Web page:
The global economy is entering a new phase as the pace of interest rate growth slows | Bot To News

A further drop in US inflation on Tuesday and more modest rate hikes by the world’s major central banks later in the week will set the tone for a new chapter in the global economy.

Headlines for inflation in most economies will continue to improve in the coming quarters as the spike in energy and food costs that occurred in 2022 falls out of annual calculations.

But monetary policymakers at major central banks will worry that price rises will continue faster than they would like – and will remain open to further rate hikes to show they are serious about returning inflation to pre-coronavirus levels.

Silvia Ardagna, chief European economist at Barclays Bank, said: “Inflation is easing and the pace of interest rate hikes is lower, but central banks will still raise more than [the 0.25 percentage points we have been used to] historically.”

A U.S. figure released later today is expected to show a slowdown to 7.3 percent in November, from 7.7 percent the previous month and well below June’s peak of 9.1 percent. In the UK, data released on Wednesday is expected to show headline CPI inflation slowing to 10.9 percent in November from a 41-year high of 11.1 percent last month.

Jennifer McKeown, chief global economist at Capital Economics, said that while inflation was likely to fall “significantly lower” next year, there were big questions about whether price pressures would ease in line with central banks’ targets of around 2 percent.

In the eurozone, core inflation – which excludes changes in energy, food and tobacco prices – remained at an all-time high of 5 percent in November. In the US, the core measure fell just 0.3 percentage points to 6.3 percent in November, from a 40-year high last month.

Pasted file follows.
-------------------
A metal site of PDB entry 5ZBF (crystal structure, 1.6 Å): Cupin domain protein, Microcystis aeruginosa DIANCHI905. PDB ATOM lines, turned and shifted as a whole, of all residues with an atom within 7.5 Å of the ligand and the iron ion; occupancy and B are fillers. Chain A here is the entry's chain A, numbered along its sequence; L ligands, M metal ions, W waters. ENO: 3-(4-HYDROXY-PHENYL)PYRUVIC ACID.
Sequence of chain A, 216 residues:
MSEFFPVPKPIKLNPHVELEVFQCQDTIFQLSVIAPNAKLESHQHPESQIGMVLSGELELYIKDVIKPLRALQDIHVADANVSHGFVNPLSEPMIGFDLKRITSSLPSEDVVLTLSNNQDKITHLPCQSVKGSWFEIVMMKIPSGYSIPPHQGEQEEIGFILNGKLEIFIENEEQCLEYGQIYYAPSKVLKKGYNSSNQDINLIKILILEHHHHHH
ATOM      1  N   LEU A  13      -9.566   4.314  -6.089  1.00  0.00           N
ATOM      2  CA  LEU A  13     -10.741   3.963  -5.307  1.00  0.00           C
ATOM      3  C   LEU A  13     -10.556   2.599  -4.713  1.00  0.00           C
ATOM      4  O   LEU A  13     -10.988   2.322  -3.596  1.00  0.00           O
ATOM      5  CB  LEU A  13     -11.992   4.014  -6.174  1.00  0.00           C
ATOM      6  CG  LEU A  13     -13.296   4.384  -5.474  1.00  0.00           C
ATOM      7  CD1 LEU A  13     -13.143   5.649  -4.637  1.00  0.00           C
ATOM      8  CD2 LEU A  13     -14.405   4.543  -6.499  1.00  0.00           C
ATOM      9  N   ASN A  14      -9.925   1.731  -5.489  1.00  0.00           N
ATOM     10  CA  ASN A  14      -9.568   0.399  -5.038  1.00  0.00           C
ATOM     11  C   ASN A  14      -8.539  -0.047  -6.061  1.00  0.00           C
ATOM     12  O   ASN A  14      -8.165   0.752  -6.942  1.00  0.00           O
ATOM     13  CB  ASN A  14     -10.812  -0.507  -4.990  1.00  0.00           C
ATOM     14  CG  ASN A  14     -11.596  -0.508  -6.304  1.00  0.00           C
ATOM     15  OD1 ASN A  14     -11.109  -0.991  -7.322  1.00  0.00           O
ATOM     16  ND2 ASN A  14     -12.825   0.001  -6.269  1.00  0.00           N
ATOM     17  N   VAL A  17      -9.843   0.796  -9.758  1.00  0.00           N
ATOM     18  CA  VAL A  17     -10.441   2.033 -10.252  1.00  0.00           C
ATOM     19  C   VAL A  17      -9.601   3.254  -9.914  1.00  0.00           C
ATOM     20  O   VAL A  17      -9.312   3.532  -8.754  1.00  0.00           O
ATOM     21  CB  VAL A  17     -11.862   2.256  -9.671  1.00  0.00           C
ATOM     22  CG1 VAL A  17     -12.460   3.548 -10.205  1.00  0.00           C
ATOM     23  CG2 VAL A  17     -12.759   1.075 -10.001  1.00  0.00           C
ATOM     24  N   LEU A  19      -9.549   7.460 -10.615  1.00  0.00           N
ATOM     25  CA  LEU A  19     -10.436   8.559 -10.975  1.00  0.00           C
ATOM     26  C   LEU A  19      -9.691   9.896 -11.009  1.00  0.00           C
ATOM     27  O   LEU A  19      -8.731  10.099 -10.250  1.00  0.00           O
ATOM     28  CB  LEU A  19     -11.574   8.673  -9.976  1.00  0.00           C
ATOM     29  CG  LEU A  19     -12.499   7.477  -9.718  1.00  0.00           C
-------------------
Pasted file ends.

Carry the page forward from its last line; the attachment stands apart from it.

Nathan Sheets, Citi’s global chief economist, said persistent inflation in the services sector, combined with sustained, albeit slower, interest rate rises and an ongoing recession will be “bad news for next year”.

Maintaining monetary tightening is expected to prove an increasing communication challenge for central bankers as economies on both sides of the Atlantic shrink – in part because of the jump in interest rates that central banks have reached in 2022.

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Officials now appear to be more attuned to the risks of squeezing the economy too hard. Jay Powell, the chairman, said the Federal Reserve will do whatever it takes to bring inflation back to its long-term goal of 2 percent, but the central bank does not want to cut demand too much and push the U.S. economy into recession.

“My colleagues and I don’t want to tighten too much,” he said at an event hosted by the Brookings Institution think tank late last month.

However, the risk of inflation stalling at levels much higher than 2 percent will lead the Fed to raise its benchmark interest rate by half a percentage point on Wednesday.

The decision, which will raise the federal funds rate to a target range of 4.25 to 4.5 percent, came after four consecutive hikes of 0.75 percentage points.

Investors betting that the Fed could cut rates in 2023 are likely to lose hope, despite a slowdown in interest rate growth. Fed officials said interest rates will remain at “elevated levels” throughout next year.

Other major central banks, including the Bank of England and the European Central Bank, are also expected to slow their rate hikes later this week – while remaining serious about controlling inflation.

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The BoE is expected to raise interest rates by 0.5 percentage points to 3.5 percent on Thursday, signaling that the battle against rising prices and wages is not over.

Several members of the ECB’s board of governors have said in recent weeks that they expect to agree on a 0.5 percentage point on Thursday, not least because the bloc’s economy is on the brink of recession and interest rates are already at their highest level since financial year 2008 .crisis.

The decision followed two consecutive increases of 0.75 points, which brought the interest rate on deposits to 1.5 percent.

Observers also expect ECB President Christine Lagarde to reject the idea of ​​keeping interest rates at the 2 percent level they are likely to reach this week. “A drop to 50 basis points next week is likely to be associated with a clear message that tightening is not over,” said Sven Jari Stehn, chief European economist at Goldman Sachs.

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